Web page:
A Comment On… The EU’s 60 Million Euro ‘New Jobs and Growth Program’


    By Amin Kef Sesay

    The Minister of Planning and Economic Development in receiving the EU’s 60 million Euro new jobs and growth program funding noted that there is the need to equip young people with skills to cope with future aspirations and an environment that delivers employment and entrepreneurial opportunities.

    The comment on this particular program is that since independence, the country has neglected feeding adequate funding into vocational and technical education for the purpose of enhancing economic development using the energy of our youths which sees many well paid Voc-Tech jobs going to foreigners.

    In relation to developing countries, bilateral aid agencies, the World Bank and United Nations Educational, Scientific and Cultural Organization (UNESCO) advocate vocational education to reduce poverty, promote economic growth and increase competitiveness.

    Vocational education and training minus being an engine for economic growth is also a vital vehicle for social inclusion.

    Evidence of the productivity‐enhancing effects of VET at company level is quite solid, such as seen in its utilization by companies such as Sierra Leone Brewery but evidence of the effect on overall economic growth is not conclusive.

    The effects on social inclusion are uncertain because reform of VET systems has not been sufficient and because it has proved difficult to bring about the necessary institutional change.

    The purpose of VET is to provide individuals with skills that are more or less directly applicable in the workplace and it is argued that these are likely to have direct and immediate effects on productivity and consequently upon economic growth.

    The second reason is the potential for VET to promote social inclusion. Here, the elimination of all barriers to education and training is regarded as a key issue. (European Commission, 2007)

    In this context, VET is of particular interest because there are reasons to believe that it is superior to general education from a socializing point of view, as well as in promoting access to the labour market.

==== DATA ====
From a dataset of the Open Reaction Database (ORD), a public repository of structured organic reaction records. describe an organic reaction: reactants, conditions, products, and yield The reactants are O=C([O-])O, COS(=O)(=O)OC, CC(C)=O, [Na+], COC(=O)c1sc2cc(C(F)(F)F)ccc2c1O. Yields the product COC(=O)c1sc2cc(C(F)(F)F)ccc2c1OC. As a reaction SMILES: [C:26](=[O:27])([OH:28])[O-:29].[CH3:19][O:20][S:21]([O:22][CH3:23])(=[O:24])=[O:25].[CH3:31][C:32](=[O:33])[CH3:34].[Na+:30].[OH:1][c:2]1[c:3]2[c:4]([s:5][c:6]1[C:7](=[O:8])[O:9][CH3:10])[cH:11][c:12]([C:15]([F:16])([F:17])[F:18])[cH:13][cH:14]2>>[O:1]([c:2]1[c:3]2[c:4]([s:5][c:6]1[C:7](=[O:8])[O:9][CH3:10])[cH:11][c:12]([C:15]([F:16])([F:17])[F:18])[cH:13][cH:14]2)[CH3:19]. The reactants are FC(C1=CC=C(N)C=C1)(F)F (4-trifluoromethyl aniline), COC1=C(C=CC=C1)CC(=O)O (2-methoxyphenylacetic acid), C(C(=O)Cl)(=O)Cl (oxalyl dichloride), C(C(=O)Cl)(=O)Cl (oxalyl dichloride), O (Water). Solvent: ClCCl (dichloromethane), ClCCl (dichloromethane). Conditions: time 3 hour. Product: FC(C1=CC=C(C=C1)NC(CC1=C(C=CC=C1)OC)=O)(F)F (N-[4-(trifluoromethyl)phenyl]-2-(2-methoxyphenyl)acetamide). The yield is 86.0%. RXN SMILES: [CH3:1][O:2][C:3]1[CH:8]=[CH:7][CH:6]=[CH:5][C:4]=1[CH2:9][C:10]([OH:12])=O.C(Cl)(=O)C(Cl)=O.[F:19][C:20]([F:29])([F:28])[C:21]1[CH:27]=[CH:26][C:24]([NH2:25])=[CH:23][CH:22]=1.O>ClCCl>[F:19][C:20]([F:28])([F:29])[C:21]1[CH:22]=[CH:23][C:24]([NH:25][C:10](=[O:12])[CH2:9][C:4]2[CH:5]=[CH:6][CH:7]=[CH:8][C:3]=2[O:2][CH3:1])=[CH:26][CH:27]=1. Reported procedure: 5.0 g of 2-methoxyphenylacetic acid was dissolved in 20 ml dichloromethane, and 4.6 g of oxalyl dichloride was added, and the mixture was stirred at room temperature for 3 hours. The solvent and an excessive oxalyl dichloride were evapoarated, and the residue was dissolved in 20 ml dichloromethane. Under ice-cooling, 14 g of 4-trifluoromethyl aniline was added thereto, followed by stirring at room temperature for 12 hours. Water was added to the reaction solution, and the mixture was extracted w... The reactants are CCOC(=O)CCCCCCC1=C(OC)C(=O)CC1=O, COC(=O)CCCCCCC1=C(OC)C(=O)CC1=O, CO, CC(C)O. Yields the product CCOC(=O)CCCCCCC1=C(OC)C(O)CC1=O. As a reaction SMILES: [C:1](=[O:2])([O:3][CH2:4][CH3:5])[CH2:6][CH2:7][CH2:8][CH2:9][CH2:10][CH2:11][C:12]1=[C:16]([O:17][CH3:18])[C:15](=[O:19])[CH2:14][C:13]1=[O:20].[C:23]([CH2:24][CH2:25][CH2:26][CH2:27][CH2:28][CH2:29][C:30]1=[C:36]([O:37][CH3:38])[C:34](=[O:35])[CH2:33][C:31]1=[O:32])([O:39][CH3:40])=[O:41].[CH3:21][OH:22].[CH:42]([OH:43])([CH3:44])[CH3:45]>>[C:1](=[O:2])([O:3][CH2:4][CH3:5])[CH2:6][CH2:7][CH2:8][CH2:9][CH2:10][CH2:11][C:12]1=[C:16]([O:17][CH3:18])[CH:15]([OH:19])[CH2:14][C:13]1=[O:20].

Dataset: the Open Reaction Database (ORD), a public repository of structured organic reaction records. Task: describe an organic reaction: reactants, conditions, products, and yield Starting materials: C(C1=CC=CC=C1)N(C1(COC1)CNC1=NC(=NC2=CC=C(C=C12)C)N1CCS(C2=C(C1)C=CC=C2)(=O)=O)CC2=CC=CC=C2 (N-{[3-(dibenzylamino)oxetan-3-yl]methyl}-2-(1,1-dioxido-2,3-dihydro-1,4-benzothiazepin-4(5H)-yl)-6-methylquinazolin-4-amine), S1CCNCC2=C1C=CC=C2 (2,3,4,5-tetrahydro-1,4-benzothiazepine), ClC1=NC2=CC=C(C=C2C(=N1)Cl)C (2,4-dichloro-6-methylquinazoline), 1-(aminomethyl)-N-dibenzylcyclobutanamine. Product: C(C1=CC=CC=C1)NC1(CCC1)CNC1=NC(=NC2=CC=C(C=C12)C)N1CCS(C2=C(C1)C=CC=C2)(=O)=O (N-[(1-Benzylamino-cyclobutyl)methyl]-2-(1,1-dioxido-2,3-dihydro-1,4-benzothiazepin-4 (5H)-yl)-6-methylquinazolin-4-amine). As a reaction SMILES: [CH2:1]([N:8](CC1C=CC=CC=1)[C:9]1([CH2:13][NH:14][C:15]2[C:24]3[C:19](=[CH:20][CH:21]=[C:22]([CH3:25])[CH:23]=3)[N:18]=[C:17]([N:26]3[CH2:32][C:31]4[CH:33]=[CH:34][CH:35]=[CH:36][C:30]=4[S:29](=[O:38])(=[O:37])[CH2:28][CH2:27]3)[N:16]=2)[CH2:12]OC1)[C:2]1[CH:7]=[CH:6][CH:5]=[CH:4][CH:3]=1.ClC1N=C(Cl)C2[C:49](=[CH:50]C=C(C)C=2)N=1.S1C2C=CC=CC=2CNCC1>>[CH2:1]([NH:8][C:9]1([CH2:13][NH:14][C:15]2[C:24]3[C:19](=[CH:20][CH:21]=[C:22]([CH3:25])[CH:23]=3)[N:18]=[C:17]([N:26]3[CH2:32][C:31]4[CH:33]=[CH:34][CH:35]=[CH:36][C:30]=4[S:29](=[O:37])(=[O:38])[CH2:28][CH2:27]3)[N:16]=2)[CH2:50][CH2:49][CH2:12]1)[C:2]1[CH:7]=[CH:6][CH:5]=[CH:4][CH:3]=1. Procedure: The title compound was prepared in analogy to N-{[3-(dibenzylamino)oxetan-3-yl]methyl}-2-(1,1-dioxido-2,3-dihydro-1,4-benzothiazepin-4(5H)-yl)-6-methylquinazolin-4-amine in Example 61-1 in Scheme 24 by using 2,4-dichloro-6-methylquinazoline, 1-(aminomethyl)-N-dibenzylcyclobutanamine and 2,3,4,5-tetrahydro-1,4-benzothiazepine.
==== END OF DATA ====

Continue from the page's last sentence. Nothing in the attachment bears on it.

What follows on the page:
Yet, most unfortunately, the country’s higher education, as seen at Fourah Bay College for example, still focuses on traditional Grammar school kind of education; the result being a large number of graduates that cannot find employment.

    To narrow down the concept, it is useful to discuss the various forms through which skills acquisition takes place in society. A large part is through on‐the‐job training that may or may not result in recognized qualifications.

    In‐company training is a more formalized means of training. It comes in many forms, from extended trainee programs to short courses and is mainly provided as continuing VET.

    The system of National Vocational Qualifications (NVQs), where knowledge and skills acquired by way of work experience are subject to certification processes, implies that in‐company training forms the basis of initial as well as continuing VET.

    As such, in countries such as the United Kingdom, Germany and the Scandinavian countries, in‐company training is also a major component of initial VET.

    Learning from the experience of the EU, after the dissolution of the guilds system in Europe in the nineteenth century, the apprenticeship system remained the principal form for vocational training in a number of trades, but in the absence of a regulation the system tended to erode and in many cases apprentices turned into cheap labour.

    Apprenticeship in many ways is similar to in‐company training because much of the training takes place in a workplace. The main difference is that an apprenticeship usually is of a much longer duration.

    In a few countries, Denmark and Germany for example, the State instituted an apprenticeship legislation which implied, among other things, recognized training titles and that part of the training should take place in a school.

    On the other hand, school‐based VET is where all or most of the training takes place in a (vocational) school. In a historical perspective, school‐based VET emerged primarily as a supplement to apprenticeship training, but in a few countries where apprenticeship training remained unregulated, France for instance, it emerged as the most important form of vocational education.

    After World War II, school‐based VET became more important, and in many countries the dominant form of VET for young people.

    The comment is that Sierra Leone needs to completely overhaul its current unproductive learning system that produces annually thousands of unemployable graduates.


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